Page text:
30 September 2007

Thought for the Day

Is Bluetongue what you get as a result of Foot in Mouth disease?

28 September 2007

Friday Five: Racing on the Thunder

1. Do you dance? No. I never have except at the occasional disco as a student. My knees wouldn't do it now.

2. Would you consider yourself religious? Not in the least. I am anti all religions. I believe they are only devil worship, unnecessary and do more harm than good.

3. Do you talk about politics? Not if I can help it; after all politics is only another religion.

4. When is the last time you asked for forgiveness? Haven't got a clue. I generally don't need to be forgiven as I seldom if ever do anything wrong. :-)

5. Friday fill-in:I’m holding out for a big lottery win and retirement. :-)

[Brought to you courtesy of Friday Fiver]

23 September 2007

Quote: All that we are ...

All that we are is the result of what we have thought: it is founded on our thoughts, it is made up of our thoughts.

[Dhammapada, Chapter 1:1-2]

21 September 2007

Not really so unlike today ...

… England’s burgeoning prosperity, carried on a tide of coal and woollens and overseas ventures, and London’s unassailable claim to be England’s only city worth a fart, … with a boom that drew thousands of new dwellers to the capital each year, from across the land and from across the seas. And so the monasteries had at last been cleared, or their better halls kept and taken over for use by the city’s wealthy … grand town houses of the nobility now stretched along the Strand, each with its private stairs down to the Thames, for boats were the fastest and least troublesome way to travel about the crowded city, … and Thomas Gresham’s Royal Exchange, with its great open piazza and arcaded colonnade and hundred shops for goldsmiths and armourers and financiers, had opened on the east end of Cheapside, heralding London’s arrival as the great centre of European trade and finance it had become.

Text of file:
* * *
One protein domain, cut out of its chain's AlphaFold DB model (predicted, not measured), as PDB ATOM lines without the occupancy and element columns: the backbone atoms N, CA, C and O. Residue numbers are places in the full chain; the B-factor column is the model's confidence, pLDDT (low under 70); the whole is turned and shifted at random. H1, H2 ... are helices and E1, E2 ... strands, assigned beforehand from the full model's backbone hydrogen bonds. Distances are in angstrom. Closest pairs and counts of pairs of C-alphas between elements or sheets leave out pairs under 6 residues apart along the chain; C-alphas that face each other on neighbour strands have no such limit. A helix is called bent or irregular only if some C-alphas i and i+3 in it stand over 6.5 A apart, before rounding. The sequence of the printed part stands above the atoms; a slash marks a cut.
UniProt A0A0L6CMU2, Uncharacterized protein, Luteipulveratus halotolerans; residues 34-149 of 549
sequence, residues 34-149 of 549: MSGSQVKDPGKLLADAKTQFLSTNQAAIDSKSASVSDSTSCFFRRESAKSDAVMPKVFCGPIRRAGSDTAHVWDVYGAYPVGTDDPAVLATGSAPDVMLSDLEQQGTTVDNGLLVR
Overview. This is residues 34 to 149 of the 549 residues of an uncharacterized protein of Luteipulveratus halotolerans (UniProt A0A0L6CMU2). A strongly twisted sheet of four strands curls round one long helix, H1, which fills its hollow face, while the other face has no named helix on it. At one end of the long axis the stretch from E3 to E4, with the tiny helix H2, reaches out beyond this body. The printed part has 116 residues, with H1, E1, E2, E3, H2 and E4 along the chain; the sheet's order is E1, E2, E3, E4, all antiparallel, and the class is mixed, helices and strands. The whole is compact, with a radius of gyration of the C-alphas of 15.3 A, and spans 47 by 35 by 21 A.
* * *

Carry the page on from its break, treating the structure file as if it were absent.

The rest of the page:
And with the grandeur of prosperity came the squalor of prosperity, for each year the city burst a bit more to accommodate the destitute and the adventurers and the ambitious and the refugees drawn by hope or impelled by need. Within the city, hovels and tenements jostled with grand houses and merchants’ stalls; just beyond the gates, beyond the reach of the law of the good bourgeois aldermen, the filthy cottages of the poor crowded along the main roads to the north and the east, colonizing the fields where cattle had grazed but a few years before. Farther out, the brick kilns of Islington attracted the more desperate, the homeless unemployed looking for a warm place to sleep while they scrounged for work. And across the river, to the south, the suburb of Southwark teemed with shipwrights and sailors and semi-skilled craftsmen and foreigners and prostitutes, and with the crowds who frequented prostitutes and the bull-baitings and bear-baitings nearby.

The watermen who jammed the Thames calling “Westward ho!” and “Eastward ho!” for fares, and the carriers who carted in water to all who could afford to save themselves from the sickness and death of drinking right from the foul river; and the speculators who divided up some of the old decaying palaces of the wealthy into rude tenements, and the prostitutes, and the bull-baiters, and the butchers, and the tavern keepers, and the prison wardens, all saw little to choose between grandeur and squalor: demand was demand, and prosperity was prosperity.